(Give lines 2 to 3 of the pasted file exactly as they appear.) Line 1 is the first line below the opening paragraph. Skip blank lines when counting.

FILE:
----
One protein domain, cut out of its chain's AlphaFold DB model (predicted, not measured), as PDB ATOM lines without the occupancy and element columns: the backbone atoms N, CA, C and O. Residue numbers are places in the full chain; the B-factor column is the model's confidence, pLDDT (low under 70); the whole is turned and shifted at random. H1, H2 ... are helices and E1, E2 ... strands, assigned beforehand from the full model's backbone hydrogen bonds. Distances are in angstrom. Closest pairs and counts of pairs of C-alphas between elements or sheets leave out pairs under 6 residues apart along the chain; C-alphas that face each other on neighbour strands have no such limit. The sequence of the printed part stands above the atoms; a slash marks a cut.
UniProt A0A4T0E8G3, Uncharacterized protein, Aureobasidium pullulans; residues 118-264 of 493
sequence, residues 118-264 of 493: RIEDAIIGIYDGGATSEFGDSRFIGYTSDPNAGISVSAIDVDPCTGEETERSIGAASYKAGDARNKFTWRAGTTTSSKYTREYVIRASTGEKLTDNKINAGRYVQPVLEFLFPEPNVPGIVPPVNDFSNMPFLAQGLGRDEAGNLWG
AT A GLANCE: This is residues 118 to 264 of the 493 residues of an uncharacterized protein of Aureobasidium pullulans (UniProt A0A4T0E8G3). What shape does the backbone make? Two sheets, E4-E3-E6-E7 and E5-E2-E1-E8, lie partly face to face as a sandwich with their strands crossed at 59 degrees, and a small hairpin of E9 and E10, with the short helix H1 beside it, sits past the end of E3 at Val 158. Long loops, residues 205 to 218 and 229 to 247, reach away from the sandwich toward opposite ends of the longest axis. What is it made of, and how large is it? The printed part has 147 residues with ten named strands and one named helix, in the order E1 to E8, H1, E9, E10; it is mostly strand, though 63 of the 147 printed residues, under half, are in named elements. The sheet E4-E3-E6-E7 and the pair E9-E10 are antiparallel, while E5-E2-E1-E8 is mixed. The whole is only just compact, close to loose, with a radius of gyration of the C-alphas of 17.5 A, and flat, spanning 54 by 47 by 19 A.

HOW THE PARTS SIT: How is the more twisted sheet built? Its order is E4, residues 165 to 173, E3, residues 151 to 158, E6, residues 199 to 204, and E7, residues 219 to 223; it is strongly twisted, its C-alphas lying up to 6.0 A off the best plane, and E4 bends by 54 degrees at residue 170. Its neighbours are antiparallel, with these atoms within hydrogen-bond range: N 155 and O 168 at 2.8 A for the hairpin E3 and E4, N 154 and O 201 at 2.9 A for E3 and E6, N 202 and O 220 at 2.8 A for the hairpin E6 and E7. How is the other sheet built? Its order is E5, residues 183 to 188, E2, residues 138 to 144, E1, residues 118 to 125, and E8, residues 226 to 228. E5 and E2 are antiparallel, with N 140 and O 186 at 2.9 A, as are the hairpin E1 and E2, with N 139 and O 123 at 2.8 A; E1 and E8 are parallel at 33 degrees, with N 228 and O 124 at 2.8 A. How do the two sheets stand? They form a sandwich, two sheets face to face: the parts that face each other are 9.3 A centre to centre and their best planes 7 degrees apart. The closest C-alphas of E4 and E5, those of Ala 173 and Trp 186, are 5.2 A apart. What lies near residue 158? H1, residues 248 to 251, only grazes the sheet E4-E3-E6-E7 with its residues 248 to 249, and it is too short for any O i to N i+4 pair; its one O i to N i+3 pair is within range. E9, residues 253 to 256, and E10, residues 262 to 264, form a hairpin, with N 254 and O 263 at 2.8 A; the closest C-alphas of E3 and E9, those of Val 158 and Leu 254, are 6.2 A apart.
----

sequence, residues 118-264 of 493: RIEDAIIGIYDGGATSEFGDSRFIGYTSDPNAGISVSAIDVDPCTGEETERSIGAASYKAGDARNKFTWRAGTTTSSKYTREYVIRASTGEKLTDNKINAGRYVQPVLEFLFPEPNVPGIVPPVNDFSNMPFLAQGLGRDEAGNLWG
AT A GLANCE: This is residues 118 to 264 of the 493 residues of an uncharacterized protein of Aureobasidium pullulans (UniProt A0A4T0E8G3). What shape does the backbone make? Two sheets, E4-E3-E6-E7 and E5-E2-E1-E8, lie partly face to face as a sandwich with their strands crossed at 59 degrees, and a small hairpin of E9 and E10, with the short helix H1 beside it, sits past the end of E3 at Val 158. Long loops, residues 205 to 218 and 229 to 247, reach away from the sandwich toward opposite ends of the longest axis. What is it made of, and how large is it? The printed part has 147 residues with ten named strands and one named helix, in the order E1 to E8, H1, E9, E10; it is mostly strand, though 63 of the 147 printed residues, under half, are in named elements. The sheet E4-E3-E6-E7 and the pair E9-E10 are antiparallel, while E5-E2-E1-E8 is mixed. The whole is only just compact, close to loose, with a radius of gyration of the C-alphas of 17.5 A, and flat, spanning 54 by 47 by 19 A.